July 25, 2011

Man descended from chief = chief?

How am I an Indian chief?  Man's search for birth father reveals astonishing truth

By Steve RobsonA man who put his DNA profile in an internet search engine was stunned to discover he is a chief of an American Indian tribe.

Chris McDonald-Constable, of Clayton-le-Moors, has been told that his great great grandfather was chief of the Chippewa tribe in Wisconsin in the USA.
"Chris found a match for his DNA with Stuart Ackley who was also researching his genealogy from his home in Palm Springs, California." Stuart turned out to be Chris's cousin. Then:Stuart gave Chris his Native American name ‘The Wind from the East’ in reference to their long-distance phone calls. He is set to visit Chris for the first time later this month.

There are only 641 descedants of the Chippewa tribe and Chris qualifies as a tribal elder because he is among the eldest of the surviving members.

Chief Willard Ackley was Chris’s first cousin twice removed. He was chief of the Sokaogon Band of Chippewa Indians from 1929 to 1969.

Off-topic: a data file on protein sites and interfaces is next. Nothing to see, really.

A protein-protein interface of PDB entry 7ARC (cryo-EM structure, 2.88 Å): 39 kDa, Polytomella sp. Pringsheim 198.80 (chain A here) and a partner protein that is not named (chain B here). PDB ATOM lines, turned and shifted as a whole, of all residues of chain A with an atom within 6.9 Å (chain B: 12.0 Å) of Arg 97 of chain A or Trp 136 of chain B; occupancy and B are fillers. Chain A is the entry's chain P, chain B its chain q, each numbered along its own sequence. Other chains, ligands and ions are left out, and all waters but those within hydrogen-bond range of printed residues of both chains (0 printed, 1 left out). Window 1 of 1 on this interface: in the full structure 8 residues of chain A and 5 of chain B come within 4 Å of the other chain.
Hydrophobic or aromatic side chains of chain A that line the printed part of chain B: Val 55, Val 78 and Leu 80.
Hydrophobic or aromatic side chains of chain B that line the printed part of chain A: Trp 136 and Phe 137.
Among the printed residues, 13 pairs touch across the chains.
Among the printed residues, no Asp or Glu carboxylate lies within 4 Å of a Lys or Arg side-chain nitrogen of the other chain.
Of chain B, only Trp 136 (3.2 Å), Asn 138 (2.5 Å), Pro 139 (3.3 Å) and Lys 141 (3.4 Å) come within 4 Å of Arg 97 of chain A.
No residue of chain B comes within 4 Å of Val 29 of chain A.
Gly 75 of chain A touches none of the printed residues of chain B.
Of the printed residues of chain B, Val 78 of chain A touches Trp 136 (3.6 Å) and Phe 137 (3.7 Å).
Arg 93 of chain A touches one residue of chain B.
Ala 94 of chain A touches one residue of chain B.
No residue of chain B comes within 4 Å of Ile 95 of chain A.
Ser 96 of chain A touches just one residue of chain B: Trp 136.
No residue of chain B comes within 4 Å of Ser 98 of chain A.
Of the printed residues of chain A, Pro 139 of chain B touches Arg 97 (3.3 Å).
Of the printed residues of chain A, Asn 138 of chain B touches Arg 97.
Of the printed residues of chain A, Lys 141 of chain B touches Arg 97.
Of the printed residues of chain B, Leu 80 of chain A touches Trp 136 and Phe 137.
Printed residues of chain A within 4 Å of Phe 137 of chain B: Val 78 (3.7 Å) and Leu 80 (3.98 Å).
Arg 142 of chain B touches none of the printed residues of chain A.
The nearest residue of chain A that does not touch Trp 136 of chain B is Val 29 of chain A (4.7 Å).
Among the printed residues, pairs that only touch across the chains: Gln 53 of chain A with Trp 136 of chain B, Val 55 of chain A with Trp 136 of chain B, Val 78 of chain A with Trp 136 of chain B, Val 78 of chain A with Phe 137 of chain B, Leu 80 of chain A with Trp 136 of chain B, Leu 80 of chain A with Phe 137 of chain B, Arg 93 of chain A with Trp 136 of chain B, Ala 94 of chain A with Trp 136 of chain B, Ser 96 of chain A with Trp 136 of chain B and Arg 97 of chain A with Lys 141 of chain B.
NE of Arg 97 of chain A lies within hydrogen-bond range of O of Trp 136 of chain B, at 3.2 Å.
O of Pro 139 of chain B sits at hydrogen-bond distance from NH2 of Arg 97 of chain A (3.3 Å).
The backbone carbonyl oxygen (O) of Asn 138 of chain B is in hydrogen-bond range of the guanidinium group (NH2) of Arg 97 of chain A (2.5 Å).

Comment:  Stuart Ackley presumably is a member of the Sokaogon Band of Chippewa Indians, although the article doesn't say this. But there are a few problems here:

1) Depending on who Stuart is, exactly, I'm not sure he has the authority to give Chris a "Native American name."

2) Similarly, I'm not sure Stuart has the authority to say who's a tribal elder. In most tribes, being a descendant wouldn't be enough to qualify.

3) The article says Chief Willard Ackley was Chris's a) great-great-grandfather or b) first cousin twice removed. Unless the article is referring to two different chiefs, that's a huge discrepancy.

4) The article calls Chris a "chief" twice. Uh, no. Being descended from a chief doesn't make one a chief. Especially in modern times. Chief Ackley probably didn't inherit the position; he probably was elected to it.

For more on genealogy, see Native Genealogy 101 and First American in Europe Was Native.

Below:  "Chris, with a tribal keepsake, and his wife Gillian."


Anonymous said...

Craig Womack wondered where those Cherokee princesses were, and why they only went after white guys.

dmarks said...

An actual legitimate title of "hereditary chief" exists in some situations, but it is not common, and not like the situation described here.

Rob said...

Right, DMarks. Some tribes selected one descendant of an old chief to be the new chief. They didn't say any descendant of the old chief was automatically a chief also.